CODY – A white-tailed deer harvested on Oct. 15 in deer hunt area 165 in the Bighorn Basin has tested positive for chronic wasting disease (CWD), a brain disease known to affect some deer, elk, and moose. The deer was harvested near the Greybull River.
CWD is a fatal neurological disease of deer, elk, and moose and with the discovery of the deer in this hunt area, 15of the 39 deer areas in the Big Horn Basin are known CWD areas.
Personnel at the Wyoming Game and Fish Department Laboratory analyzed samples taken as part of the department’s annual CWD survey and discovered positive results for the deer. To date this is the only new area that has had a positive CWD test this year.
WGFD wildlife disease specialist Hank Edwards said the discovery of CWD in that area was not unexpected since there have been positive tests in animals in surrounding areas 122 to the north and 124 to the east.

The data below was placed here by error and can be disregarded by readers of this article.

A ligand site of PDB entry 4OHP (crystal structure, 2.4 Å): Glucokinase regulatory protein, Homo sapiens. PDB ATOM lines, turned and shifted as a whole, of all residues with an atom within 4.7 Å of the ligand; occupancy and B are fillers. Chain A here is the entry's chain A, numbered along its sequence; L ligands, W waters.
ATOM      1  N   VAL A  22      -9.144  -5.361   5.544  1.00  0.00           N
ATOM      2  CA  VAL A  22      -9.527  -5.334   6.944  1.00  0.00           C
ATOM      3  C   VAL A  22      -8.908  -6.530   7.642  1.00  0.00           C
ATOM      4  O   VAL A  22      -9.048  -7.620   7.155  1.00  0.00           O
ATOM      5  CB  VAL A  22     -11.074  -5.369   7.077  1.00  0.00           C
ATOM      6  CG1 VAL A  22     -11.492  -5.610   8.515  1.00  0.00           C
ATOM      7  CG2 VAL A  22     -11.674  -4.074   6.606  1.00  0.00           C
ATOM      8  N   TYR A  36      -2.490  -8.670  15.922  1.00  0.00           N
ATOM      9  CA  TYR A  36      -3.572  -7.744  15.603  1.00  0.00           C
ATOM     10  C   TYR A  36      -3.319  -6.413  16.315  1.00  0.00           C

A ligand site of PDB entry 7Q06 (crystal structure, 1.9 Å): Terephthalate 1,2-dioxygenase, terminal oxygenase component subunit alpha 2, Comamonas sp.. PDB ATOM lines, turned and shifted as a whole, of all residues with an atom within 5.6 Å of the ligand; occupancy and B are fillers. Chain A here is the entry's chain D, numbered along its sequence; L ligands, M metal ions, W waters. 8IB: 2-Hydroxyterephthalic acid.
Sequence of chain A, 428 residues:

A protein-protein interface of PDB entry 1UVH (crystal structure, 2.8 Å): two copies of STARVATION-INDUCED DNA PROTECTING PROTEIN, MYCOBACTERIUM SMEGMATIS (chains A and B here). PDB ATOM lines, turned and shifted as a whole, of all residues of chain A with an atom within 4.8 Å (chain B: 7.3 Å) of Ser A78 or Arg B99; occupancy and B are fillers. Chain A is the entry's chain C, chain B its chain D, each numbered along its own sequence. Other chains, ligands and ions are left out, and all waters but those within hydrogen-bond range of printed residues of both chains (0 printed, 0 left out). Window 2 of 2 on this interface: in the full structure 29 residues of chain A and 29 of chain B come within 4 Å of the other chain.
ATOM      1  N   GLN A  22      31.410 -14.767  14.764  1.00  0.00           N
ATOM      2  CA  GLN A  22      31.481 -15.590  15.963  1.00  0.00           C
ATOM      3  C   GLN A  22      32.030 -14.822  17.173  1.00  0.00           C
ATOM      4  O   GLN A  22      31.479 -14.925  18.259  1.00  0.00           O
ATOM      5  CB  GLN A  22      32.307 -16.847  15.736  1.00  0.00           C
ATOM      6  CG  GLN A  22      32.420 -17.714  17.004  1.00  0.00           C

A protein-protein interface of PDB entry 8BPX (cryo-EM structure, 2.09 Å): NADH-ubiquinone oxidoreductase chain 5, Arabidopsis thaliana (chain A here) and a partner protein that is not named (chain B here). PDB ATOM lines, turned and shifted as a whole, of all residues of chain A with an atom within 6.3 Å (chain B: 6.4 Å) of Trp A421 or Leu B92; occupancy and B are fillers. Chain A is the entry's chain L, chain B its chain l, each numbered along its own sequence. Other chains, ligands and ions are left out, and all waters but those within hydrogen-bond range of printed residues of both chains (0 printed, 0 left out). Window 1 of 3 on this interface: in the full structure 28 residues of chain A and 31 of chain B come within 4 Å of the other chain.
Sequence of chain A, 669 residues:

After a review of available scientific data, the World Health Organization in December 1999 stated, “There is currently no evidence that CWD in cervidae (deer and elk) is transmitted to humans.” In 2004, Dr. Ermias Belay of the Center for Disease Control said, “The lack of evidence of a link between CWD transmission and unusual cases of CJD, [Creutzfeldt-Jakob disease, a human prion disease] despite several epidemiological investigations, suggest that the risk, if any, of transmission of CWD to humans is low.” Nonetheless to avoid risk, both organizations say parts or products from any animal that looks sick and/or tests positive for CWD should not be eaten.
For more information on chronic wasting disease visit the Chronic Wasting Disease Alliance website at www.cwd-info.org.